NORTHFIELD — This year’s Mid-Atlantic $500,000 fishing tournament is scheduled for Aug. 20-25 in Cape May and Ocean City, Maryland.

Boat captains looking for the best angler to help them win may want to give Keegan Rothman a call.

Rothman is only 10 but already has developed a knack for reeling in fish bigger than your couch.

Two years after catching a 600-pound white sturgeon in Canada, he hit the fishing jackpot again a few weeks ago when he caught a 400-pound blue marlin in Mexico.

“I know people who have been fishing for 40 years and have never caught a blue marlin,” Keegan’s father, Dan Rothman, said Friday. “Heck, I’m 51 and have been fishing all my life, and I’ve only caught one. I got a 275-pounder about 15 years ago. And I haven’t heard of anyone who has ever caught a white sturgeon and blue marlin.

The weights of both fish were estimates based on their length and girth.

Because the sturgeon was dragged onto a sand bar before being released, Dan was able to take some pictures of it.

Other than a video of Keegan reeling in the blue marlin, however, no photos were taken. Dan refused to allow the captain and his mate to bring the fish onto the boat, knowing that it would be impossible to release it at that point.

Keegan, a fifth-grade student at Northfield Community School, caught the blue marlin Feb. 25 while on a fishing excursion to Zihuatanejo, Mexico, a city located about 150 miles northwest of Acapulco on the Pacific Coast.

Keegan earned the trip as a reward for making straight A’s for the marking period, just as he did when the family traveled to British Columbia in 2015.

“Obviously, there’s a lot of luck involved in what Keegan was able to do,” Dan Rothman said. “Not many people have the opportunity to go after those kinds of fish, and those who can never expect to catch fish that size.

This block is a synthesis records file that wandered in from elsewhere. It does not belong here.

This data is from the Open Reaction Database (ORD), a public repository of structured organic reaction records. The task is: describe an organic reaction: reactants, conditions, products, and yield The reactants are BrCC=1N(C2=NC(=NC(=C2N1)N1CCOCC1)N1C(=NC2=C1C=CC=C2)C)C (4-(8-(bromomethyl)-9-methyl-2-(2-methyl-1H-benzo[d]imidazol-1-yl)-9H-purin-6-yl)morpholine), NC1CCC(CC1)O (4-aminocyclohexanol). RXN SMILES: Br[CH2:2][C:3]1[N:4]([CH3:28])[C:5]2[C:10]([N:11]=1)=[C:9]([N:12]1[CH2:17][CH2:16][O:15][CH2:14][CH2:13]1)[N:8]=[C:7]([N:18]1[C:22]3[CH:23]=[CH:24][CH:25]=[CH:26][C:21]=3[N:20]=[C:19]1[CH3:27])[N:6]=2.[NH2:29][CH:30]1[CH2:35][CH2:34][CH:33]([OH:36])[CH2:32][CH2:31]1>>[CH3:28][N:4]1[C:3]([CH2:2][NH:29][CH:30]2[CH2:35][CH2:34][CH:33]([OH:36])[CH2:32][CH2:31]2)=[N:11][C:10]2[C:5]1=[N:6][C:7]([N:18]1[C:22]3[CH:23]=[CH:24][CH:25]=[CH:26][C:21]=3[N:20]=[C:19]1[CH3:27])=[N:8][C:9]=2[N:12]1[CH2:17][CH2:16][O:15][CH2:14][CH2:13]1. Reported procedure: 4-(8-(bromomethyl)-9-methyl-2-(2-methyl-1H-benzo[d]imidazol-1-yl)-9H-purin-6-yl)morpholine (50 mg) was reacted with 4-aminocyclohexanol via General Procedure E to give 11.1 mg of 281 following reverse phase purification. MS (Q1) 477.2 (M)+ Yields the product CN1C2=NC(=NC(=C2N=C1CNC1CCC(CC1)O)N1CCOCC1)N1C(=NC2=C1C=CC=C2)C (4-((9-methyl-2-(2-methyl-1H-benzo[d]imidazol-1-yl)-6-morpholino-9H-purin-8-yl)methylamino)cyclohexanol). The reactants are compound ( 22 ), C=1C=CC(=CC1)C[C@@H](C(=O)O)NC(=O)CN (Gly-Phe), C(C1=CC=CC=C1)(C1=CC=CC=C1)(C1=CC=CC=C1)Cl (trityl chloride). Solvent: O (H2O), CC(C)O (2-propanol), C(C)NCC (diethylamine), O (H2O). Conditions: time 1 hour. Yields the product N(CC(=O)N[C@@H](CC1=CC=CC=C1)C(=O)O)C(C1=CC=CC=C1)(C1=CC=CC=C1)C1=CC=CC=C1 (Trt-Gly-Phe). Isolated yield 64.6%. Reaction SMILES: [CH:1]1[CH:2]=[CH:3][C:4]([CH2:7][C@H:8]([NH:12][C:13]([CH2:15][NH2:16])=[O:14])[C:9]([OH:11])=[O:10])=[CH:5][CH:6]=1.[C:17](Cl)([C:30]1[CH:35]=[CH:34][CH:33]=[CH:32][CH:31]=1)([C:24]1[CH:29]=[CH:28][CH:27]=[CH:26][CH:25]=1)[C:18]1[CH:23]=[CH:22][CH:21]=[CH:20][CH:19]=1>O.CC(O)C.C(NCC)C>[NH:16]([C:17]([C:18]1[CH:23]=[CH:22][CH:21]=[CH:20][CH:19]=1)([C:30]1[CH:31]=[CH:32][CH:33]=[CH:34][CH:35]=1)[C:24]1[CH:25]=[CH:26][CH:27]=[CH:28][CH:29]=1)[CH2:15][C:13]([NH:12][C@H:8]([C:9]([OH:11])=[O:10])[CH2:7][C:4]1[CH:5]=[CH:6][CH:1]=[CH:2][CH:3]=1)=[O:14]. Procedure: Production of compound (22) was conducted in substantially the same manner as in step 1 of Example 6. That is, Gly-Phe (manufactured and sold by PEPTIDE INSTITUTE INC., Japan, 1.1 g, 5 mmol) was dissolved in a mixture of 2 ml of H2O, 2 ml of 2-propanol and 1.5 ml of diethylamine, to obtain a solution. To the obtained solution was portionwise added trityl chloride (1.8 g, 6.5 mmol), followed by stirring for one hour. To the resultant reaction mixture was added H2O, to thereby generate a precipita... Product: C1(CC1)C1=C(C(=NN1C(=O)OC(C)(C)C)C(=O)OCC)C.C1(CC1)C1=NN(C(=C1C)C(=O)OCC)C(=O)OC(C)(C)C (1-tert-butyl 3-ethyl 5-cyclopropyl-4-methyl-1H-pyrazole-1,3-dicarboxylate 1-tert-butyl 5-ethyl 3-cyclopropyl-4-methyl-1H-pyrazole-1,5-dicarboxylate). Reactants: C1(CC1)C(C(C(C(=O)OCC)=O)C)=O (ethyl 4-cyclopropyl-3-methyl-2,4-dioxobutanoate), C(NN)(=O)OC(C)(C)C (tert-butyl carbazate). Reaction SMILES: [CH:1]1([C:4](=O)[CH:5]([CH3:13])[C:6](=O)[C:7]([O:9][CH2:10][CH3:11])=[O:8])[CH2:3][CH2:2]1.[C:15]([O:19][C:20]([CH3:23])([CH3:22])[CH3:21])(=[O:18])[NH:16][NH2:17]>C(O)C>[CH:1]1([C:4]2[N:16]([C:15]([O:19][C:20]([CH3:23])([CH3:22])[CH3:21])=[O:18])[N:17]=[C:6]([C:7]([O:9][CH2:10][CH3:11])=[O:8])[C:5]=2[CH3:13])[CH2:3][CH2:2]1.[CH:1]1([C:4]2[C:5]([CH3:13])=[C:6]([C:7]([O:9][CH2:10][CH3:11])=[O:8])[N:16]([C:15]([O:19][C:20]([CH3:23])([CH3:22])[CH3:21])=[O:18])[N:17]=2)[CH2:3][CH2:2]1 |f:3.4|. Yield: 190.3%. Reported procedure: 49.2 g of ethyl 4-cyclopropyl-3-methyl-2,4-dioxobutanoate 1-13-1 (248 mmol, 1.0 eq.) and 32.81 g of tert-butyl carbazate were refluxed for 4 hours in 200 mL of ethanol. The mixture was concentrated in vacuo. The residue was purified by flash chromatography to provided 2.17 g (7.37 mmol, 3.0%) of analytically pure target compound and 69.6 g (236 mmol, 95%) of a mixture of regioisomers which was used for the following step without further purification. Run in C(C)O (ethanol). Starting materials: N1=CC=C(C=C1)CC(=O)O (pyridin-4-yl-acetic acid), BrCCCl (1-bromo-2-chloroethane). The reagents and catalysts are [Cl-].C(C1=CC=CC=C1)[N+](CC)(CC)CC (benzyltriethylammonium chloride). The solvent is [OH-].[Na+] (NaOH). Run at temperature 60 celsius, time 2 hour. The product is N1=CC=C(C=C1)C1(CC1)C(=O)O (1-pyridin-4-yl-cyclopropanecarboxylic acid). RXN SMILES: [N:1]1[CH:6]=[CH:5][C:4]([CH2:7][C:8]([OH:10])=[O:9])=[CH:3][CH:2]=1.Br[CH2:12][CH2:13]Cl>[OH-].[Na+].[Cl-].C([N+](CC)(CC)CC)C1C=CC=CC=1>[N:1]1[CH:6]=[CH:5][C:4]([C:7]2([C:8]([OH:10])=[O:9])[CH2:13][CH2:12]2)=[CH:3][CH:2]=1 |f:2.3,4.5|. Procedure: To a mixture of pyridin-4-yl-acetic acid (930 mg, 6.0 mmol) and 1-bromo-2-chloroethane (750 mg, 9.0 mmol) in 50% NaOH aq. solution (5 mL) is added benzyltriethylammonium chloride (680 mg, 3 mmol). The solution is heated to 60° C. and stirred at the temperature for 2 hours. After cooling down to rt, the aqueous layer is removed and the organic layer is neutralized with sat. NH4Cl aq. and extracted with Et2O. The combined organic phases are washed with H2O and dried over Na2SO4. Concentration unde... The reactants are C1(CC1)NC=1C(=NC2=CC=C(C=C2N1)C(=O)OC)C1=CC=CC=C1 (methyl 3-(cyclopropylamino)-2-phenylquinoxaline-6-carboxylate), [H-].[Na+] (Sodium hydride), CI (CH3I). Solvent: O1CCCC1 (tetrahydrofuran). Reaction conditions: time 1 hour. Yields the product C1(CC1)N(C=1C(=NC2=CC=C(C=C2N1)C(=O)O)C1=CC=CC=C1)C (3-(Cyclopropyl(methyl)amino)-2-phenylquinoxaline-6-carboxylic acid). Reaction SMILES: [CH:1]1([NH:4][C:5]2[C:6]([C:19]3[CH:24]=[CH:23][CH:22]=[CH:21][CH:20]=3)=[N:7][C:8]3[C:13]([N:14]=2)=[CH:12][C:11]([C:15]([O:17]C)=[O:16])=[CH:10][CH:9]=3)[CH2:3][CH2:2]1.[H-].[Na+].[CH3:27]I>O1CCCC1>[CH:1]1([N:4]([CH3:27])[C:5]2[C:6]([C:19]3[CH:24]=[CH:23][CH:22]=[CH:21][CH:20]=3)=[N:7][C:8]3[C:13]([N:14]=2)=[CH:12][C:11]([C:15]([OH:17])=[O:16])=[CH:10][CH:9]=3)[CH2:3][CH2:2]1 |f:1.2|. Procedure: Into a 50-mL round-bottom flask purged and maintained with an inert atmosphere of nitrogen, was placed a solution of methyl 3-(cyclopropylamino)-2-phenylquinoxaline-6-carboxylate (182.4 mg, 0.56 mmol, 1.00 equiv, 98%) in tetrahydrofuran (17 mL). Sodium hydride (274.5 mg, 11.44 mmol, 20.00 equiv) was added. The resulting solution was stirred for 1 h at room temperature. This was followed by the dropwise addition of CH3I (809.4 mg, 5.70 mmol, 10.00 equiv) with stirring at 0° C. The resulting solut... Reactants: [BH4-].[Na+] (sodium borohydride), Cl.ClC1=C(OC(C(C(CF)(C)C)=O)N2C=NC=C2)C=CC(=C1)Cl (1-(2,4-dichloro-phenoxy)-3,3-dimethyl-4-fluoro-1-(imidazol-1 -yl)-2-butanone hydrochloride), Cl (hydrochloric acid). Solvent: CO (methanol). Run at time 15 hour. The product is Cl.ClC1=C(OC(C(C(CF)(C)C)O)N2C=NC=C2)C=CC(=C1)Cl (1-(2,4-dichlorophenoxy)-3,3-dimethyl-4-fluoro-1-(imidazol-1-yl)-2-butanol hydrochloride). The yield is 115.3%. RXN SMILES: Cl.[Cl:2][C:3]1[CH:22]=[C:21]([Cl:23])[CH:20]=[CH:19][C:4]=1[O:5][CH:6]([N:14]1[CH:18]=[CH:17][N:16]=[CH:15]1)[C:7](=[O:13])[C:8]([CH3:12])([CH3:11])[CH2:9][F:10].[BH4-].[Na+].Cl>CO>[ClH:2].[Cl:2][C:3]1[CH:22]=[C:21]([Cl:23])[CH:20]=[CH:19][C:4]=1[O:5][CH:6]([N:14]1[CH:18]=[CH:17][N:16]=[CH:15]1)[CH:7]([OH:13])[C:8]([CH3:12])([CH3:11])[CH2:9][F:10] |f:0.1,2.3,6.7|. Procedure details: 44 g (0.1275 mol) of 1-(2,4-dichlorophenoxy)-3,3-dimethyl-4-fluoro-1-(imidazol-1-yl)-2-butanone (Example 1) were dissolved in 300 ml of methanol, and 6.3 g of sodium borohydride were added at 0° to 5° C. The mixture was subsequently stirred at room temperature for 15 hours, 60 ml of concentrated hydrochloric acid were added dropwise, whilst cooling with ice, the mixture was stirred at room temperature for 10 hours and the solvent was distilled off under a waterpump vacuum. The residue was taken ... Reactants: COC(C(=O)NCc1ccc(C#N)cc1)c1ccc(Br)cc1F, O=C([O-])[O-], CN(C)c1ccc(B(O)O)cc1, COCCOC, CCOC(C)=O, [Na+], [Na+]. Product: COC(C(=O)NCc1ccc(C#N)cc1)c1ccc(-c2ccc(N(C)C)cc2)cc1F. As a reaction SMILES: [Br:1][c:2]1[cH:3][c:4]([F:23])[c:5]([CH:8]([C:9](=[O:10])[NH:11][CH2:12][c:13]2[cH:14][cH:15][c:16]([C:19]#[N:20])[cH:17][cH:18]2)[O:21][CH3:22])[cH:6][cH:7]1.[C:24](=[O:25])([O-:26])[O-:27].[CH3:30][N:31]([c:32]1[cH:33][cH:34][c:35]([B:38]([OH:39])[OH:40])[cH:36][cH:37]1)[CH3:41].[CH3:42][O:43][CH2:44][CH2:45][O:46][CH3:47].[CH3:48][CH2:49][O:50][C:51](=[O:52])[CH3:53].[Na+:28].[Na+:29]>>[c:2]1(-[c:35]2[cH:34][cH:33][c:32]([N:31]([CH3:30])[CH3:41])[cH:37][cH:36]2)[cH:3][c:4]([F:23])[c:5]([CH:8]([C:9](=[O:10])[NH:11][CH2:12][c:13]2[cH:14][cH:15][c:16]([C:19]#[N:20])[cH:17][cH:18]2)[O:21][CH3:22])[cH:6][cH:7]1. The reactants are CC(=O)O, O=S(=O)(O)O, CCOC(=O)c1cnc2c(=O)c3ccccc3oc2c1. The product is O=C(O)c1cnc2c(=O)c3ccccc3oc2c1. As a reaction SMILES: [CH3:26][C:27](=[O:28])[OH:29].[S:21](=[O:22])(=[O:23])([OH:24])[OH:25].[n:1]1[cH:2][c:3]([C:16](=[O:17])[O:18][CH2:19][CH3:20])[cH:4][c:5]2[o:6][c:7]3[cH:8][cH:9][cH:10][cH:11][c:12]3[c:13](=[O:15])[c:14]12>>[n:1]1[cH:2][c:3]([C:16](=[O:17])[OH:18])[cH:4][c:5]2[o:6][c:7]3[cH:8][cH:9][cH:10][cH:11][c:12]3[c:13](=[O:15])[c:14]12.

“But there’s also skill involved. The luck is getting the 600-pound sturgeon and the 400-pound blue marlin. But you need skill, patience and the ability follow directions to catch it.”

Keegan caught several types of fish during the trip but then hooked onto a blue marlin that shot out of the water about 100 yards away from the 19-foot boat.

Keegan fought the fish for 88 minutes, refusing to let anyone else touch the rod and reel. He relied on a technique that he developed when he first began fishing at age 5 in which he anchors the pole under his leg for stability and support.

“I wanted to catch it myself,” Keegan said. “I wanted to be able to say I caught a blue marlin that was bigger than the one my dad caught.”

He also took the same approach when he caught the white sturgeon on the Fraser River in Canada in July 2015.

Keegan fought that fish for more than two hours, again declining to let anyone else help.

“Catching the sturgeon was harder,” Keegan said. “I felt like I had run the Boston Marathon by the time I was finished.”

Dan Rothman taught his son how to fish at an early age.

Keegan was born with a heart condition that prompted frequent visits to Children’s Hospital of Philadelphia (CHOP) and a cardiologist. Although his heart has gotten stronger over the years, doctors have advised against him playing contact sports such as football or wrestling.

Keegan plays baseball, basketball and ice hockey, but he learned how to fish before he learned how to throw a fastball.

“He learned how to fish in our backyard,” Dan said with a laugh. “I would tie toys on the end of the line, and he would cast off our deck to our German shepherds. The dogs would grab the toys and run all over the yard, and Keegan would run up and down the deck to keep up with them.”

Contact:

609-272-7201 dweinberg@pressofac.com

Twitter @pressacweinberg

Member of The Press sports staff since 1986, currently in my 24th season as The Press Eagles' beat writer. Also cover boxing, MMA, golf, high school sports and everything else.

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